"Dose": the doses the Japanese government is publishing (e.g. here) are not a measure of risk. The data are for Caesium 137 which is easy to monitor because it is a strong gamma emitter. The data should be regarded as a signal for the very likely presence of the dangerous alpha emitting radionuclides like Uranium and beta emitters like Strontium-90 which are very hard to detect.
Food - LLRC advice: Vegetables and other foodstuffs showing more than 50 Bq/Kg Caesium indicate airborne contamination with other radionuclides. If food shows more than 50 Bq/Kg don't eat it inless you have absolutely no choice.
The Japanese government should immediately ask for international food aid supplies to prevent its people eating contaminated food.
Early signs of health damage: We have received information from people in the Tokyo region stating that they have swollen lymph nodes and sores in their nostrils. These are indicators that they have probably inhaled particles of Plutonium and Uranium.
LLRC advice: unless it is absolutely impossible to leave, evacuate to areas where there has been no fallout - check MEXT data (English) or MEXT data (Japanese) .
To evacuate or not? Here is a novel scientific approach to the problem of quantifying the health effects of radioactive pollution.
Put simply, in an area now contaminated to a level of 1 microsievert per hour the fallout raises every individual person's risk of getting cancer in the next 10 years by 11%.
How do we know this?
The Japanese authorities are publishing data on contamination levels in the form of hourly dose rates from Caesium137. It is therefore possible to calculate the cancer yield using the same criteria as used by Tondel and colleagues in a robust but conservative study of cancer in Sweden after Chernobyl. Sweden is known to have been contaminated with Uranium fuel although fallout mapping generally used data for Caesium, just as in Japan now, exactly 25 years later. Tondel and colleagues found an 11% increase in cancer incidence for each 100 kiloBecquerels Caesium137 on each square metre of ground. The cancers were expressed (diagnosed) in a ten year period; cancers appearing later than 10 years are of course possible but were not included in Tondel's study.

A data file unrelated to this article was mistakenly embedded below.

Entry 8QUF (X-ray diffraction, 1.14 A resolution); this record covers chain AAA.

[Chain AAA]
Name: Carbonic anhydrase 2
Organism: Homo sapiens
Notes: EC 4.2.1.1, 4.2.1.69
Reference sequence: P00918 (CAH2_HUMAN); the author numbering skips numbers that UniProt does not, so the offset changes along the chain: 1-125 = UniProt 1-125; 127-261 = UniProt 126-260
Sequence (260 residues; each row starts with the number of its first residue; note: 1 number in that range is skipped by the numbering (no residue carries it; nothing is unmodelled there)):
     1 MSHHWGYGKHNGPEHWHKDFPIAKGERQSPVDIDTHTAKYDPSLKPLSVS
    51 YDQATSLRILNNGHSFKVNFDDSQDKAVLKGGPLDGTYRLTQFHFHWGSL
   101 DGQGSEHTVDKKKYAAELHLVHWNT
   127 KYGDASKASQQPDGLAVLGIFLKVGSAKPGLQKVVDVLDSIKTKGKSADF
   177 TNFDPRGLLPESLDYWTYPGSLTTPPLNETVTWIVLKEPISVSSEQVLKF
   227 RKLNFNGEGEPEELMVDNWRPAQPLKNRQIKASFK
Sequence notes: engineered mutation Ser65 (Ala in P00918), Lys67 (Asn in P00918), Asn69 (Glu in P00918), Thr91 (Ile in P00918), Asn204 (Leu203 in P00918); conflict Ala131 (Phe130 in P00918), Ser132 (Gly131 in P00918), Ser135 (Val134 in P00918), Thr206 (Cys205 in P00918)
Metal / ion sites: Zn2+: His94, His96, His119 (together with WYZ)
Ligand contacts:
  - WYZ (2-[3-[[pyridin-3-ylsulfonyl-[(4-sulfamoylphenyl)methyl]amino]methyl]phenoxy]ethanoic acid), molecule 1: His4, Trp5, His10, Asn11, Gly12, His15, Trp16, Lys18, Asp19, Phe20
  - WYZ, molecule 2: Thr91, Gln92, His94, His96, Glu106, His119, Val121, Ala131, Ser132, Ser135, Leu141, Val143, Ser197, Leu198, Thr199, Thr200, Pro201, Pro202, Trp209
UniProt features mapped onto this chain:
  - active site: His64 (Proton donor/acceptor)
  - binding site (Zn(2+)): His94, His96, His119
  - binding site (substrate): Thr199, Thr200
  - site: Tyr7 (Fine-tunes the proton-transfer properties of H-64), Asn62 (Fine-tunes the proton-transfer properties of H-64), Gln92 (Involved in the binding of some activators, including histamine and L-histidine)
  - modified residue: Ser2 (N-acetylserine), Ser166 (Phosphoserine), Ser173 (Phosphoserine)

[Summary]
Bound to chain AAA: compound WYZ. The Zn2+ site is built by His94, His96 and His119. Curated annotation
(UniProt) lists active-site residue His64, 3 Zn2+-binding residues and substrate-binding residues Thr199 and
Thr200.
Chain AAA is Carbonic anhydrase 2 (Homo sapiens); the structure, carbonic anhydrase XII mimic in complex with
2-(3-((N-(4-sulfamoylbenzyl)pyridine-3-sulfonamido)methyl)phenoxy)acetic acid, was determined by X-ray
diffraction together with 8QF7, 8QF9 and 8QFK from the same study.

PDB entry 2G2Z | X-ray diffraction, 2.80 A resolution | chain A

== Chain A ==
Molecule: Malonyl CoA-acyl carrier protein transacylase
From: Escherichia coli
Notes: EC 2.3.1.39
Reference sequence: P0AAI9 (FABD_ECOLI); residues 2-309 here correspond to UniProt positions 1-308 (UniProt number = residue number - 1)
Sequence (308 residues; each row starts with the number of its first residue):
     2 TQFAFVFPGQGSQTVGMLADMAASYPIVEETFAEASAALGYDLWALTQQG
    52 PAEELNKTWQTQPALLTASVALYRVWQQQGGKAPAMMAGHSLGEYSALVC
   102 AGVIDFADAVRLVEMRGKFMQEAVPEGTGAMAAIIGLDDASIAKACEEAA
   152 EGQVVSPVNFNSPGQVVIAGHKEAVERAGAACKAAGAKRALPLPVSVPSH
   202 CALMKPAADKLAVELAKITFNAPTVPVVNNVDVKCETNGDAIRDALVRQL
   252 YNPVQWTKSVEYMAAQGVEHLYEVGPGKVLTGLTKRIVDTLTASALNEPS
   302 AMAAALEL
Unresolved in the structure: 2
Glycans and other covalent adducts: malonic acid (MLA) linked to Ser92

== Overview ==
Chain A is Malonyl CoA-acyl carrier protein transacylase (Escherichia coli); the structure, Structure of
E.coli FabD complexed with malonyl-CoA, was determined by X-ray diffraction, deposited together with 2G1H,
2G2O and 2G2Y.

The detailed method has been published
Simply, to calculate the additional risk from fallout,
- download the charts for your prefecture from MEXT data (English) or MEXT data (Japanese):
- Calculate the average rate; it is given in microsieverts per hour (µSv/h). (Exclude any short-term peaks as these will have been caused by radioactivity landing on the detectors and associated structures; it will since have been washed off by rain.)
- Find the historical background rate for your area, given as Range of past usual figures at the bottom of the charts (typical values are 0.017 - 0.1) Subtract this from your average.
- Multiply the result by 1565. Your new result will be the number of additional, fallout-related cancers expected in ten years for every 100,000 people in the population of your prefecture (This is over and above the pre-accident rate, calculated for all malignancies in the Japanese population.)
We recommend you save the MEXT data sheets in case the government deletes them. It is important to know the true historical levels so that the additional exposure from fallout can be calculated in future.)
We recommend you to download (free) the book on Chernobyl's effect on human, animal and plant life published last year by the New York Academy of Sciences. All you need is to click on this link. This book tells the facts as scientists have seen, measured and counted them, free of the dogma of "dose". This means they have not ignored the evidence of their own eyes just because it isn't predicted by the ICRP model.
This set of Recommendations from the European Committee on Radiation Risk is also a free download. It provides the scientific material to allow the authorities in Japan to regulate industry discharges on a rational scientific basis and to take precautionary action to protect the public. Unlike the recommendations of the International Commission on Radiological Protection the ECRR advice is specifically intended to apply to post-accident scenarios.
Earlier material from this home page has been removed and will be archived on a separate part of the site. For a few hours it will not be visible. We apologise for the delay - the emergency in Japan has placed demands on LLRC at levels we have never before experienced. For the same reason we are not able to answer all emails. We read them all, but there isn't enough time in the day to answer them all.
Here is Inside report from Fukushima nuclear reactor evacuation zone, a video showing radiation levels on a dangerous journey approaching from the south. on this site. http://ht.ly/4yeJd